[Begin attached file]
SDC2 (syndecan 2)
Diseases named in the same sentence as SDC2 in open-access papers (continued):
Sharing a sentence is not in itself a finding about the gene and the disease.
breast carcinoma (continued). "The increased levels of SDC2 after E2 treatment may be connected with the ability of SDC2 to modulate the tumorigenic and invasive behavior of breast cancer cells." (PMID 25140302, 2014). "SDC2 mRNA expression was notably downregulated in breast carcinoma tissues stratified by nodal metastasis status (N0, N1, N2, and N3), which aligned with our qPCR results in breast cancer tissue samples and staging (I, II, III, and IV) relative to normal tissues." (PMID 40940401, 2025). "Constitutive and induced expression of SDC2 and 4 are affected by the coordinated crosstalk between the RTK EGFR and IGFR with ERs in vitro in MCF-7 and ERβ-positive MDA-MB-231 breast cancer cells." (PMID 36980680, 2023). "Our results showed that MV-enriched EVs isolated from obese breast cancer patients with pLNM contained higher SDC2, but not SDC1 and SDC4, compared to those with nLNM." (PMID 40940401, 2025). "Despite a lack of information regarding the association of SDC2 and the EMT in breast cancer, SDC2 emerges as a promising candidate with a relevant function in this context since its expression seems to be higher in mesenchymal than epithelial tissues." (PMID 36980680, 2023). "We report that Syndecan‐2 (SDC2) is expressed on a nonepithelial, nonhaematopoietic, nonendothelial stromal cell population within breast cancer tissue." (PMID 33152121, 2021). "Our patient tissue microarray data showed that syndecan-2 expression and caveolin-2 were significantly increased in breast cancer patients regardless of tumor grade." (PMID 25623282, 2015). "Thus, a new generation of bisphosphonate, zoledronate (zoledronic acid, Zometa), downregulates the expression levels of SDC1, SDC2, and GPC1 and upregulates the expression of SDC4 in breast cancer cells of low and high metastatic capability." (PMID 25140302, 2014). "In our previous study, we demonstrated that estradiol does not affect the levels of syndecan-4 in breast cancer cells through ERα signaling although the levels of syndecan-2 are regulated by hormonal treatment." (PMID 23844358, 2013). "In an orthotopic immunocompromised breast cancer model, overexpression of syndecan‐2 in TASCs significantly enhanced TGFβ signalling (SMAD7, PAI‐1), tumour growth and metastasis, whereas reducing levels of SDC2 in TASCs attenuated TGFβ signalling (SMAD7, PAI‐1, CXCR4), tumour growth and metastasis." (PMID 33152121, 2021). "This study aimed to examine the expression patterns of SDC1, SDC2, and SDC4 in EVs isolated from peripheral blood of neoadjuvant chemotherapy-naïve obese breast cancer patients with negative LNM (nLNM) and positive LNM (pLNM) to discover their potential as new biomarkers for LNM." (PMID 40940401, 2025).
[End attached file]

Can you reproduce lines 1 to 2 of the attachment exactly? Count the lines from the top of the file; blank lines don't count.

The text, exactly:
SDC2 (syndecan 2)
Diseases named in the same sentence as SDC2 in open-access papers (continued):